|Monday||10:00 a.m. to 7:00 p.m.|
|Wednesday||10:00 a.m. to 7:00 p.m.|
|Friday||10:00 a.m. to 7:00 p.m.|
|Saturday||10:00 a.m. to 7:00 p.m.|
Good Medicine: Myofascial Bodywork
About this pro
7 years in business
1 hire on Thumbtack
Abi'l-Khayr is highly skilled and intuitive in his Myofascial work. His studio is warm, comfortable and inviting. Abi'l-Khayr has done wonders to relieve the pain and tension that I have in my neck and shoulders due to an accident years ago. I especially appreciate that each time I see him, he takes the time to reassess my needs and talk with me about what might be happening in my body. I highly recommend Myofascial bodywork with Abi'l-Khayr!Mar 20, 2017
Abil is wonderful to work with. I have been seeing him for 18 months and am extremely pleased. My initial reason for seeking him out is much improved and now we are able to work on other areas. I'm so thankful I found him!Mar 19, 2017
- What should the customer know about your pricing (e.g., discounts, fees)?My fee for a 60-minute myofascial relaxation session is $60 (90-minutes, $90). After the first session (which includes an intake process which lasts about 15 minutes), there is a package deal of two 60-minute sessions for $99 (two 90-minute sessions, $149).
- What is your typical process for working with a new customer?My intake process includes a brief overview of a person's history and recent symptoms, with particular note of any history of injuries, broken bones or surgeries. If there are questions about myofascial bodywork, there can be a brief discussion. Then there is a basic postural assessment, in which I look for any clues in one's posture that indicate how the fascia is organized, where the holding patterns that are in place might be creating pulls in the system. For example, a shoulder might be pulled forward, or downward, or the leg turned in or out. Then it is table time, and the session begins with a hold at the ankles; I try to assess the way tension is held in the body from that vantage point. Work around the head and neck follows, and this both helps the client relax, and allows me a comfortable manner of moving into the session. The rest of the session will unfold according to what my client has told me, what I have observed in the assessment, and what my hands feel as they begin to work.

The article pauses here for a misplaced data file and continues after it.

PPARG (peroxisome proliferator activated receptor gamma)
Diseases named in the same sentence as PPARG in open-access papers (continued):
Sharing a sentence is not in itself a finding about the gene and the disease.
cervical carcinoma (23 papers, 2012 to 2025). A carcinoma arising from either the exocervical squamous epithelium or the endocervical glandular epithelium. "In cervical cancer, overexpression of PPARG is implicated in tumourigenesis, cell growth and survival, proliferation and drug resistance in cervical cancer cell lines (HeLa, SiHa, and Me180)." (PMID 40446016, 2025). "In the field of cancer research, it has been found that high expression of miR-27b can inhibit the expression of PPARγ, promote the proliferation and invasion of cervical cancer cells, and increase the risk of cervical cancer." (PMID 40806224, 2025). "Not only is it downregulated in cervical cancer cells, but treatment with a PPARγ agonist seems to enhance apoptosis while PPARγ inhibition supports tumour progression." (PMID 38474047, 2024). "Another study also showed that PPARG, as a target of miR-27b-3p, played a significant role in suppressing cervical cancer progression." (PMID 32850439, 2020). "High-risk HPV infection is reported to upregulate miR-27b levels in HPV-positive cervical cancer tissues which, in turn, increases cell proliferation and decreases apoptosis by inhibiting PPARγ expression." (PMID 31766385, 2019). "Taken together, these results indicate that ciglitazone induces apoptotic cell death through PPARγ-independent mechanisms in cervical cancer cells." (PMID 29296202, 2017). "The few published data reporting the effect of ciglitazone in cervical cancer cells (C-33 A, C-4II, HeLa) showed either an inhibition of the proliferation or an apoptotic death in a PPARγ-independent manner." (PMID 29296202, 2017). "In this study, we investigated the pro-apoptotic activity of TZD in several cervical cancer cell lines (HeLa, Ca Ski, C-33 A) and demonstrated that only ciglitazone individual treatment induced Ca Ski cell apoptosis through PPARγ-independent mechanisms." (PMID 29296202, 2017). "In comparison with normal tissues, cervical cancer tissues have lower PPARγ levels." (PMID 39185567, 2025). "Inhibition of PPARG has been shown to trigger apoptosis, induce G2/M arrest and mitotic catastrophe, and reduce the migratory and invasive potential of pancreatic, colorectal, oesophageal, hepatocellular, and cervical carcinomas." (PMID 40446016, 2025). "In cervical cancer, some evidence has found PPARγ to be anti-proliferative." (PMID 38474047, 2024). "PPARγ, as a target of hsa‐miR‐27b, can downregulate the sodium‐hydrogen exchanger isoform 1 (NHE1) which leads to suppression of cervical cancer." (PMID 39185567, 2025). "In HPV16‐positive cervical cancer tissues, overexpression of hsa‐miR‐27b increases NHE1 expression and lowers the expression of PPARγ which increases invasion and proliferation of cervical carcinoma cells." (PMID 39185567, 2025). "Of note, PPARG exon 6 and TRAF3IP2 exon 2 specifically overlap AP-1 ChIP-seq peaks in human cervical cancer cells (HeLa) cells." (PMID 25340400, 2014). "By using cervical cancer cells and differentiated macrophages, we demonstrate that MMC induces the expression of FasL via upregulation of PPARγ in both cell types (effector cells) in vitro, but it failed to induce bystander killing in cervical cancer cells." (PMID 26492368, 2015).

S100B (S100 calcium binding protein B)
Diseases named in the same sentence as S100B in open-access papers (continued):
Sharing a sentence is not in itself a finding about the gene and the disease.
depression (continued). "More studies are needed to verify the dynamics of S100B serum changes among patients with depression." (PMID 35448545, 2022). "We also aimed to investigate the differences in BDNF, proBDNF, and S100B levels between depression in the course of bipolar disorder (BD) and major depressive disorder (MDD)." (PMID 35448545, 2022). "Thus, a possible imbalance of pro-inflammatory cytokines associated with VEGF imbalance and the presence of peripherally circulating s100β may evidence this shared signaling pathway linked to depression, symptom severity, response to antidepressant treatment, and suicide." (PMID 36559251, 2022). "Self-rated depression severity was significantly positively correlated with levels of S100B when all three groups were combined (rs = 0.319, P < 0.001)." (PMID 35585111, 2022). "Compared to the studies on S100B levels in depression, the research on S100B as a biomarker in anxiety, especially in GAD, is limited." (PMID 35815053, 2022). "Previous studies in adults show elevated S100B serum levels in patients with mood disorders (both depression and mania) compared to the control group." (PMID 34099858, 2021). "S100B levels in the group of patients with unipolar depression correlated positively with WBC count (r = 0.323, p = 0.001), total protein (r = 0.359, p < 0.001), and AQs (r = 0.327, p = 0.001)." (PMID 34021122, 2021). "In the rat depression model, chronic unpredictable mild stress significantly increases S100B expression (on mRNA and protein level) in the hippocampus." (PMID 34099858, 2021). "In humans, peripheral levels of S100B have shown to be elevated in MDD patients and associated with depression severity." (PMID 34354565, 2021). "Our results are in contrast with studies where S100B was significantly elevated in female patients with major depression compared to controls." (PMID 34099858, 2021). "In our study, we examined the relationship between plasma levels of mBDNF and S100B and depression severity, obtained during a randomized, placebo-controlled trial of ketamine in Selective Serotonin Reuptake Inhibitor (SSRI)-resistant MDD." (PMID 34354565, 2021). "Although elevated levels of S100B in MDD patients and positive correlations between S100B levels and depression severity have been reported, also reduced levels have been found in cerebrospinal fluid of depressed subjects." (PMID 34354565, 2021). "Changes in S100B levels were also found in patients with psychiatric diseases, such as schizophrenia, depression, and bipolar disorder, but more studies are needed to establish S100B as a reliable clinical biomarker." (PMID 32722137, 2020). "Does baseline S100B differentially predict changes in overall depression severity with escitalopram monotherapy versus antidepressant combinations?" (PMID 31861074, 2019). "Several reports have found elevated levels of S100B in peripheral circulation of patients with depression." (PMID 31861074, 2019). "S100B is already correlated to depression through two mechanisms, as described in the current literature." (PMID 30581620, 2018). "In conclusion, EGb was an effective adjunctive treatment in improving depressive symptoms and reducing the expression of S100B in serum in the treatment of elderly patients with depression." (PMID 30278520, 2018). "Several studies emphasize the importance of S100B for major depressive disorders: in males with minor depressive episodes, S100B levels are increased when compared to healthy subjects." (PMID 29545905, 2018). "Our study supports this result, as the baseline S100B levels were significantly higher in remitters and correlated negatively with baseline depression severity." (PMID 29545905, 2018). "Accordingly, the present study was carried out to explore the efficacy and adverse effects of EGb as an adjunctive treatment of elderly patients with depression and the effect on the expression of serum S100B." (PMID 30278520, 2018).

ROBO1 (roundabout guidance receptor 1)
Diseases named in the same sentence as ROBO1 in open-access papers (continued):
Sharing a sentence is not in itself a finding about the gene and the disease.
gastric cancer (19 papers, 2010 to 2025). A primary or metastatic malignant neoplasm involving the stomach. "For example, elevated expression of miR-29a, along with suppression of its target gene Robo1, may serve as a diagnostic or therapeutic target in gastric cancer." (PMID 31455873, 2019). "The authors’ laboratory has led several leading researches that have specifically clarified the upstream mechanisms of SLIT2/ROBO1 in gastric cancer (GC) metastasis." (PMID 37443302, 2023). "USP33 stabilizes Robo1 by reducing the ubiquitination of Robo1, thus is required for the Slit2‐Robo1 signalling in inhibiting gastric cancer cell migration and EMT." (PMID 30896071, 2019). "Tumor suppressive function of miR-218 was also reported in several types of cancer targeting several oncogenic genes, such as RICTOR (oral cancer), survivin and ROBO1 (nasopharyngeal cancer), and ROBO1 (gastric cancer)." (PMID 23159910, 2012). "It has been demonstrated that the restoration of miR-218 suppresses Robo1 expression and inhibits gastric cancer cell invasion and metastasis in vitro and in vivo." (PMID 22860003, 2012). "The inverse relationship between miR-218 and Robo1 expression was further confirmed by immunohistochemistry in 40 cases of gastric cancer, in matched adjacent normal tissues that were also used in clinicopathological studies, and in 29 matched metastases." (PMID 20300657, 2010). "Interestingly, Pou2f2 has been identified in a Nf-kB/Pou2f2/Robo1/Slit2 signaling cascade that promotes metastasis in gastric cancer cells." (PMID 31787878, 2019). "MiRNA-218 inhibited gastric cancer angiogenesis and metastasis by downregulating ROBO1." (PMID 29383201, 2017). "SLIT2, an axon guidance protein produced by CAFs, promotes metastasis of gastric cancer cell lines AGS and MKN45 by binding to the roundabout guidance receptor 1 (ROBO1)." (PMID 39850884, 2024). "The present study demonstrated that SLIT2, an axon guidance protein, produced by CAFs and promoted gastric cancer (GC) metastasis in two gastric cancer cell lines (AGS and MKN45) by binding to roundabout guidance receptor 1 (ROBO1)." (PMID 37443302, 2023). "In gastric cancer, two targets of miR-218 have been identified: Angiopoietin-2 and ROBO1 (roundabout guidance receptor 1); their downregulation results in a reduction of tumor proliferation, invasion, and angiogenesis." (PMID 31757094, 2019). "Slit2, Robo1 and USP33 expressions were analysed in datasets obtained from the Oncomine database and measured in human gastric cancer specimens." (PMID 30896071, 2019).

- What education and/or training do you have that relates to your work?While in school as a student of massage therapy, myofascial work spoke to me in a very clear and powerful way. I knew from then that I wanted to focus upon MFR as a technique, as a style of work. I did not realize how quickly that interest would evolve, so that within a year's time my understanding of bodies and bodywork was so transformed by my study of MFR (myofascial release) that myofascial bodywork has become the entire focus of my practice. In the six years since graduating and receiving my license as a Massage Therapist, I have more than 200 hours of continuing education classes -- all focused on myofascial technique, and most taught by John Barnes. The other major influence upon my work is Tom Myers. Our understanding of fascia and its role in the body has been growing rapidly, and appears to be continuing to spread and to influence bodyworkers and holistic practitioners in all of the allied health professions. I am excited to be involved with this work, and find myself both pleased to know as much as I do about myofascial work, while also realizing how much more there is for me to learn -- in order to best serve the needs of those clients who find there way to my studio.